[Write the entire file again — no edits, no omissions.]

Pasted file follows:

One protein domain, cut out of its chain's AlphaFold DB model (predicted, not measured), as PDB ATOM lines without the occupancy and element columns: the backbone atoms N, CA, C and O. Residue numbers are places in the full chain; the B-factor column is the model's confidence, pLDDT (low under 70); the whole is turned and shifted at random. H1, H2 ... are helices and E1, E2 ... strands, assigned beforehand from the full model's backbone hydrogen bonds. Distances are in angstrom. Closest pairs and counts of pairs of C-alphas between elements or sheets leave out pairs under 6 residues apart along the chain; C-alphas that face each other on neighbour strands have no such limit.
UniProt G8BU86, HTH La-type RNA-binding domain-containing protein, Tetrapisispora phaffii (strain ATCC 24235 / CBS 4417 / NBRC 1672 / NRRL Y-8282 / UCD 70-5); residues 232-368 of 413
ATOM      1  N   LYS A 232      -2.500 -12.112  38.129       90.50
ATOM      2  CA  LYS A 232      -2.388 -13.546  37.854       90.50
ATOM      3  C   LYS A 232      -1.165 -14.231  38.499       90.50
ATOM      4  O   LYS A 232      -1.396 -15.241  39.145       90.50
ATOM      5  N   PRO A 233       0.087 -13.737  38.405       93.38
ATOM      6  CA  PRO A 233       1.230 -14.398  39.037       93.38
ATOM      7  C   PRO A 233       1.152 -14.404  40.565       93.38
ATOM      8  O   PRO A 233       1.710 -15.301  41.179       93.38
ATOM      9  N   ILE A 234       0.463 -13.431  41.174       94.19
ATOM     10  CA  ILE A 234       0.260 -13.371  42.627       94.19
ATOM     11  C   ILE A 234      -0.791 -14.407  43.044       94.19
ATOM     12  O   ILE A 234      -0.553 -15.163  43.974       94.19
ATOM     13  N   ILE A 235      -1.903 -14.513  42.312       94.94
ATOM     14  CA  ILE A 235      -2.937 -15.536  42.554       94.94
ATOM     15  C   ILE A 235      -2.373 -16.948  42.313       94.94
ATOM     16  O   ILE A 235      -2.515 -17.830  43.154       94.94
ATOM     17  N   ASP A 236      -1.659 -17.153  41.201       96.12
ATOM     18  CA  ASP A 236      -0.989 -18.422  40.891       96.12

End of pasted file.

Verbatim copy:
One protein domain, cut out of its chain's AlphaFold DB model (predicted, not measured), as PDB ATOM lines without the occupancy and element columns: the backbone atoms N, CA, C and O. Residue numbers are places in the full chain; the B-factor column is the model's confidence, pLDDT (low under 70); the whole is turned and shifted at random. H1, H2 ... are helices and E1, E2 ... strands, assigned beforehand from the full model's backbone hydrogen bonds. Distances are in angstrom. Closest pairs and counts of pairs of C-alphas between elements or sheets leave out pairs under 6 residues apart along the chain; C-alphas that face each other on neighbour strands have no such limit.
UniProt G8BU86, HTH La-type RNA-binding domain-containing protein, Tetrapisispora phaffii (strain ATCC 24235 / CBS 4417 / NBRC 1672 / NRRL Y-8282 / UCD 70-5); residues 232-368 of 413
ATOM      1  N   LYS A 232      -2.500 -12.112  38.129       90.50
ATOM      2  CA  LYS A 232      -2.388 -13.546  37.854       90.50
ATOM      3  C   LYS A 232      -1.165 -14.231  38.499       90.50
ATOM      4  O   LYS A 232      -1.396 -15.241  39.145       90.50
ATOM      5  N   PRO A 233       0.087 -13.737  38.405       93.38
ATOM      6  CA  PRO A 233       1.230 -14.398  39.037       93.38
ATOM      7  C   PRO A 233       1.152 -14.404  40.565       93.38
ATOM      8  O   PRO A 233       1.710 -15.301  41.179       93.38
ATOM      9  N   ILE A 234       0.463 -13.431  41.174       94.19
ATOM     10  CA  ILE A 234       0.260 -13.371  42.627       94.19
ATOM     11  C   ILE A 234      -0.791 -14.407  43.044       94.19
ATOM     12  O   ILE A 234      -0.553 -15.163  43.974       94.19
ATOM     13  N   ILE A 235      -1.903 -14.513  42.312       94.94
ATOM     14  CA  ILE A 235      -2.937 -15.536  42.554       94.94
ATOM     15  C   ILE A 235      -2.373 -16.948  42.313       94.94
ATOM     16  O   ILE A 235      -2.515 -17.830  43.154       94.94
ATOM     17  N   ASP A 236      -1.659 -17.153  41.201       96.12
ATOM     18  CA  ASP A 236      -0.989 -18.422  40.891       96.12